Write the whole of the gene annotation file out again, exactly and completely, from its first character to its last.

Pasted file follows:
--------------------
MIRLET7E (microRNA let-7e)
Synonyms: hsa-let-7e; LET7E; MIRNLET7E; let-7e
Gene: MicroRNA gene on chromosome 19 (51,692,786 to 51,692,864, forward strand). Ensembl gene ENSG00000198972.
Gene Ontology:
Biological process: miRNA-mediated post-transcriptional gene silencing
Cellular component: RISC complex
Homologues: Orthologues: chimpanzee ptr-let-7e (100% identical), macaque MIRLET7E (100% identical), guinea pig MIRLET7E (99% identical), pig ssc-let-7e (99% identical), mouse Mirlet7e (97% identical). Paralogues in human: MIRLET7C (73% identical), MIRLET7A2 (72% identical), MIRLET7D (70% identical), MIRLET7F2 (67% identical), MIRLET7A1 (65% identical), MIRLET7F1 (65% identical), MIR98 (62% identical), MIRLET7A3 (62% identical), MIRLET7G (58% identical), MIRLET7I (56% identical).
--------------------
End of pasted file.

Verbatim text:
MIRLET7E (microRNA let-7e)
Synonyms: hsa-let-7e; LET7E; MIRNLET7E; let-7e
Gene: MicroRNA gene on chromosome 19 (51,692,786 to 51,692,864, forward strand). Ensembl gene ENSG00000198972.
Gene Ontology:
Biological process: miRNA-mediated post-transcriptional gene silencing
Cellular component: RISC complex
Homologues: Orthologues: chimpanzee ptr-let-7e (100% identical), macaque MIRLET7E (100% identical), guinea pig MIRLET7E (99% identical), pig ssc-let-7e (99% identical), mouse Mirlet7e (97% identical). Paralogues in human: MIRLET7C (73% identical), MIRLET7A2 (72% identical), MIRLET7D (70% identical), MIRLET7F2 (67% identical), MIRLET7A1 (65% identical), MIRLET7F1 (65% identical), MIR98 (62% identical), MIRLET7A3 (62% identical), MIRLET7G (58% identical), MIRLET7I (56% identical).